Hilbert and Decartes

I had lunch today with a Sun colleague, Larry Freeman, who drew an interesting parallel between Hilbert and Descartes.

Neither Descartes, despite his influence on philosophy, was the best of philosophers, nor Hilbert, similarly influential in mathematics, was the greatest among mathematician. They were both creative artists in their practice but neither was outstanding in the practice of their art. (For example, I would give Brouwer and von Neumann higher marks as mathematicians, even if the latter was Hilbert's student at one point in his varying career. However, Hilbert's early work on axiomatization, say The Foundations of Geometry {Grundlagen der Geometrie}, stands apart in its creative simplicity and importance. By the way, Constance Reid's Hilbert is one of the best autobiographies I've ever read of a scientist or a mathematician.)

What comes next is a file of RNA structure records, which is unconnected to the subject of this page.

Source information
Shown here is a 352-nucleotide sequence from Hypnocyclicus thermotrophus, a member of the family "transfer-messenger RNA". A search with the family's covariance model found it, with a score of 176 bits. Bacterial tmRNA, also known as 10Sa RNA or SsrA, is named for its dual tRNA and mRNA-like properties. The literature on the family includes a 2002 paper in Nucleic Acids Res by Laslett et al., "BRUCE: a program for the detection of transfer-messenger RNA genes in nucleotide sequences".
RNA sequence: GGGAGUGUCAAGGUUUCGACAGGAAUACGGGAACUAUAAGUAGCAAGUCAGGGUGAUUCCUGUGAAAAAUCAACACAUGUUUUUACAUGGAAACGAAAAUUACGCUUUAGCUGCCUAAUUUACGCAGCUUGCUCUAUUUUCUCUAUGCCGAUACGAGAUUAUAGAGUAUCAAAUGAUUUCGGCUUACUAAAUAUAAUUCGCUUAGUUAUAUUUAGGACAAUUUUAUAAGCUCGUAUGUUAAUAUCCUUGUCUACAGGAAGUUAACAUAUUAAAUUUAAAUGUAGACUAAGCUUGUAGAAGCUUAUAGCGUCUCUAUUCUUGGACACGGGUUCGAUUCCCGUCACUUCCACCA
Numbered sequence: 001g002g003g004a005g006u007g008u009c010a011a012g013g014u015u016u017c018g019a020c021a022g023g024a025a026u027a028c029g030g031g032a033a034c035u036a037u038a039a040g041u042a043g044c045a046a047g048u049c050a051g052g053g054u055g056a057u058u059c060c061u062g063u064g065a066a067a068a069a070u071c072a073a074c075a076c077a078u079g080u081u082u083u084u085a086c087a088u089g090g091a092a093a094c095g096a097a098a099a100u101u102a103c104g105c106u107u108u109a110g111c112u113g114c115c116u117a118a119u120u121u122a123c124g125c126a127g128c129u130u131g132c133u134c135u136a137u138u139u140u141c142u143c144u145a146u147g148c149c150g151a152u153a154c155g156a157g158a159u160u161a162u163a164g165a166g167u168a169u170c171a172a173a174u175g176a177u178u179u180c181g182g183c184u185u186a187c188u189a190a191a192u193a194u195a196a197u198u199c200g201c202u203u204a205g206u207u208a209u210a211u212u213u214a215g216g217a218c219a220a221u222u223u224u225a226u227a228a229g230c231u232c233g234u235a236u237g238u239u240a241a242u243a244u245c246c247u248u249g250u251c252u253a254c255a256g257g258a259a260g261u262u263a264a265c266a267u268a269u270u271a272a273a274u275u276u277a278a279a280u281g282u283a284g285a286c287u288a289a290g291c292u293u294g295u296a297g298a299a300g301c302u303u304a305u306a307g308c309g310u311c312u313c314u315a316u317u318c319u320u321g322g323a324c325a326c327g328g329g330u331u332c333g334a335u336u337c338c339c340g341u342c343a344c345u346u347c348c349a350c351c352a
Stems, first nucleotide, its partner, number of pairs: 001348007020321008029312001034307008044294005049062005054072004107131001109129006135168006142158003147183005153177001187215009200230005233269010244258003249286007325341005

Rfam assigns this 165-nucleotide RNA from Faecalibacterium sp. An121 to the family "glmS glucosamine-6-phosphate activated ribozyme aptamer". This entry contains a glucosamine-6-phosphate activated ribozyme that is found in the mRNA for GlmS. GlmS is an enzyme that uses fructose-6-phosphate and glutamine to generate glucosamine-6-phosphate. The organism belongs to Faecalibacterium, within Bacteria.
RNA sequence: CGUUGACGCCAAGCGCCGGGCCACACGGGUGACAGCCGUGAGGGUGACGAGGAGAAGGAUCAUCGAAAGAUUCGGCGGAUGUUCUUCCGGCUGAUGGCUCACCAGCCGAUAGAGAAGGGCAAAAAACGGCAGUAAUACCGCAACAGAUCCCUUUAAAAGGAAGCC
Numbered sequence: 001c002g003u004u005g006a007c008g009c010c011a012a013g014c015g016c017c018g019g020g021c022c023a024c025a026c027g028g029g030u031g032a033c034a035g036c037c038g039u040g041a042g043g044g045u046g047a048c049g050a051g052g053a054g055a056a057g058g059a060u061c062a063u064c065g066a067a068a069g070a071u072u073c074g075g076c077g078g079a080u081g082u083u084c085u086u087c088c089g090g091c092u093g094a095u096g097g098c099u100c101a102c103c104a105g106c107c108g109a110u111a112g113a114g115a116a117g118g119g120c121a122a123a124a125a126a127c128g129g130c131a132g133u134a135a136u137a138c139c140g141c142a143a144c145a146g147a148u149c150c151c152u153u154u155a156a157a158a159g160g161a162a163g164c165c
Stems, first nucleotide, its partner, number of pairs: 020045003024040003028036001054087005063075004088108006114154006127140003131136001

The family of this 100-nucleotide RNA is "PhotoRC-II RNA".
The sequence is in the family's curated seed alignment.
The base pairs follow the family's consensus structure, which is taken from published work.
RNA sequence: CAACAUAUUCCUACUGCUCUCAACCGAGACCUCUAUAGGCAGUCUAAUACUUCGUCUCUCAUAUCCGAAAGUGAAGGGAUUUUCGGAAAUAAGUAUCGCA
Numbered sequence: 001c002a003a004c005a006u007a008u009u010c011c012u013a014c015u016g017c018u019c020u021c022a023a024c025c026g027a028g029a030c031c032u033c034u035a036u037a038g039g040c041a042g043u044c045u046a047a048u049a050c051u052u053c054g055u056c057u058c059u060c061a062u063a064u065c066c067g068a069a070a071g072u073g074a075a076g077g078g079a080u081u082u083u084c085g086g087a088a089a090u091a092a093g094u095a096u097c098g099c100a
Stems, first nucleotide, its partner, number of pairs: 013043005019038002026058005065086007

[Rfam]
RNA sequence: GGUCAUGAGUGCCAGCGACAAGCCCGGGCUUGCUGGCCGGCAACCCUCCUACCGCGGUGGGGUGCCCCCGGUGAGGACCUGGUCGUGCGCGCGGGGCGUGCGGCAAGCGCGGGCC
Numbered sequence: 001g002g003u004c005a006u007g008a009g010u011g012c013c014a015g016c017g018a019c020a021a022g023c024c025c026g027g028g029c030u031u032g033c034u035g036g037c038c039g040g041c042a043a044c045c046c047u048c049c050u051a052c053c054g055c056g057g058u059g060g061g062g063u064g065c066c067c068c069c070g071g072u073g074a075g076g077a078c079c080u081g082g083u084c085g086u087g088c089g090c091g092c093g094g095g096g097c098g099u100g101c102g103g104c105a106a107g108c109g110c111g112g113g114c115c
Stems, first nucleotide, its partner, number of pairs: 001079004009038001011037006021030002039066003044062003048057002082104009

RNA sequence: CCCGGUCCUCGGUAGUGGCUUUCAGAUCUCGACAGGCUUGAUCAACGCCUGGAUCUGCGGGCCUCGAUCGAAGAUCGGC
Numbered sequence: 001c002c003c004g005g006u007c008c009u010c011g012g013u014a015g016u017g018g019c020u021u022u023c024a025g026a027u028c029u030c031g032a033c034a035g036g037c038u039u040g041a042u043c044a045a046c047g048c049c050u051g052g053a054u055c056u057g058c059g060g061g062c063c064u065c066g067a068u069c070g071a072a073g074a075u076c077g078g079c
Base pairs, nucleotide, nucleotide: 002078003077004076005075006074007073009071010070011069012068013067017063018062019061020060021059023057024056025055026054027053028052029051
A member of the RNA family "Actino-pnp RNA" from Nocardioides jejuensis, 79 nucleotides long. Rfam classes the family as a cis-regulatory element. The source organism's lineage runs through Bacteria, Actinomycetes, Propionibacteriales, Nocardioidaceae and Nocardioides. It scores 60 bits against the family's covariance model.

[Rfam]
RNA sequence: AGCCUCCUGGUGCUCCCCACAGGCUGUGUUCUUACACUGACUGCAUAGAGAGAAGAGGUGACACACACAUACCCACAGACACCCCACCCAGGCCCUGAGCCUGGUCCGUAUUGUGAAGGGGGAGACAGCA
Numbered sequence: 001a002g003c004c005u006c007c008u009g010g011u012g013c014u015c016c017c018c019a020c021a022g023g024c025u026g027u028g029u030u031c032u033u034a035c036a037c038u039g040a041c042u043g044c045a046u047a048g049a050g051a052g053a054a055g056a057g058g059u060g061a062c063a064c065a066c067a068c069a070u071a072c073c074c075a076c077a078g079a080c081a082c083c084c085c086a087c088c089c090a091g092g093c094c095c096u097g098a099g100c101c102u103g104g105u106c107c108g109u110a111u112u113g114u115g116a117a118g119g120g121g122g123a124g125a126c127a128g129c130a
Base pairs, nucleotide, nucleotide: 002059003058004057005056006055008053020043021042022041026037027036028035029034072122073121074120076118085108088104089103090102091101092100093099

What made both special was the questions they asked and the puzzles they brought to philosophy and mathematics.

Depending on what you think about "puzzles" whether true or imaginary, you may value their work differently.

, ., , .

Comments:

Sometimes questions are more important than answers ...

Posted by sA on May 16, 2005 at 10:45 AM PDT #

I agree. Nevertheless, in the mechanics of their art, they were not as skilled as others who competed and bettered them in many ways. Both had interesting life stories. Hilbert did not want to become a mathematician just prior to entering his university career, and I agree, it is a bit unfair to say that he didn't make any significant contributions, beyond and above asking questions. He did. For example, I have noted his foundations of geometry.

Posted by M. Mortazavi on May 16, 2005 at 03:37 PM PDT #

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